One of the key topics discussed by the panel was the impact of CAFA in encouraging filings in federal court and the resulting increase in the assignment of cases to the multi-district litigation (MDL) panel. Class action practitioners will have to become more familiar with the MDL process as more class actions are filed or removed to the federal courts.
One of the panelists noted that although the number of class actions filed in federal court has increased, the number of “negative value” cases in the federal courts have not increased. “Negative value” is a term used to describe class actions involving claims where individual amounts in dispute would be far less than the amount necessary to litigate them.
The panel also discussed recent cases addressing the meaning of the “mass tort” provision, which subjects certain mass tort cases to CAFA even if they are not technically “class actions.”
“Consumer Fraud Class Actions on Life Support”
This panel was moderated by Scott L. Nelson, and attorney for the Public Citizen’s litigation group. The panelists were Nelson’s fellow Public Citizen lawyer Deepak Gupta, Greenberg Traurig partner Donald R. Frederico, and Quarles & Brady partner Cristina Hernandez-Malaby.
The Honorable Jack B. Weinstein of the U.S. District Court for the Eastern District of New York had also been scheduled to be on the panel, but word was that he tied up with a capital murder case.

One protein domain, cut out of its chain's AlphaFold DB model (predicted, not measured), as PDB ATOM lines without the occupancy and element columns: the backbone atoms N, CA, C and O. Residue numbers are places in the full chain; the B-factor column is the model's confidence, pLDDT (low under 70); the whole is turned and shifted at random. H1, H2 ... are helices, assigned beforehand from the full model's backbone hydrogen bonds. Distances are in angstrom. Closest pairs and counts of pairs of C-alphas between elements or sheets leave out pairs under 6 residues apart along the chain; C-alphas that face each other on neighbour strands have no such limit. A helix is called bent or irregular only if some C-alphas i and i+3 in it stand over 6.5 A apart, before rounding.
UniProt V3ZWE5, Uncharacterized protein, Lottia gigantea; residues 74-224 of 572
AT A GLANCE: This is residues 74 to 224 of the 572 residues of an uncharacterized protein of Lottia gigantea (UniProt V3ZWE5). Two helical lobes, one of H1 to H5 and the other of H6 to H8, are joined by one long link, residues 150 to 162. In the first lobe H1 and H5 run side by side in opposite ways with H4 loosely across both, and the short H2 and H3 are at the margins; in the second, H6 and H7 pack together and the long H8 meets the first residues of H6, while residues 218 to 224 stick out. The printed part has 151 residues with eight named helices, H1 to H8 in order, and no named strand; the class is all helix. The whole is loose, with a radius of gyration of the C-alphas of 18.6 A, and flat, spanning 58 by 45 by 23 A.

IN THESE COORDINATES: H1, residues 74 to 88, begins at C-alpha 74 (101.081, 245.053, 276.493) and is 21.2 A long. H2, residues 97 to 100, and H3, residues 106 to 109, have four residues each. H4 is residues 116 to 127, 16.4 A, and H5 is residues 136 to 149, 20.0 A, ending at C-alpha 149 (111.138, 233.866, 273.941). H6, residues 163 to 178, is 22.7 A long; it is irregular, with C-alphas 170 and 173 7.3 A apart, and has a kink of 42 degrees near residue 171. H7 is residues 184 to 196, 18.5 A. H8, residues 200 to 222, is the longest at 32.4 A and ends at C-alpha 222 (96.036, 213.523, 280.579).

The main focus of the panel’s discussion was the Second Circuit Court of Appeals’ decision in McLaughlin, in which it reversed Judge Weinstein’s certification of a class of purchasers of “light” cigarettes on a “fraud on the market” theory of common injury. They also covered Judge Weinstein’s more recent decision in In re Zyprexa Products Liability Litigation, 04-MD-1596, slip op. (E.D.N.Y. Sept. 5, 2008), in which the Judge appeared to be testing the limits of the McLaughlin holding. For of us who are too busy or lazy to read all 300 pages of the decision, Ms. Hernandez-Malaby suggests starting at page 230.
The panel also covered several other topics, including
- Superiority analysis in “no-damages” class actions under FACTA.
- RICO claims as an alternative to traditional consumer fraud claims.
- Claims claiming injury due to reliance by others.
“Unpacking the ‘Rigorous Analysis’ Standard”
This panel, moderated by NYU Professor Geoffrey Miller, included James P. Muehlenberger and the Honorable Nanette K. Laughrey of the U.S. District Court for the Eastern and Western Districts of Missouri. UPDATE 11-10-08: The third panelist was David S. Stellings, an able replacement for his partner, Elizabeth Cabraser.
The panelists discussed the approaches taken by the various federal Circuit Courts of Appeals in applying the “rigorous analysis” standard for ruling on class certification and provided their views from a plaintiff’s, defendant’s, and judge’s perspective. Key decisions discussed included:
“I Could Have Sworn It Was CAFA, Not Kafka!” The Metamorphosis of Ethically Prosecuting, Defending, and Settling Multi-State, Class-Action Cases — A Surreal-Life, Three-Act Play.”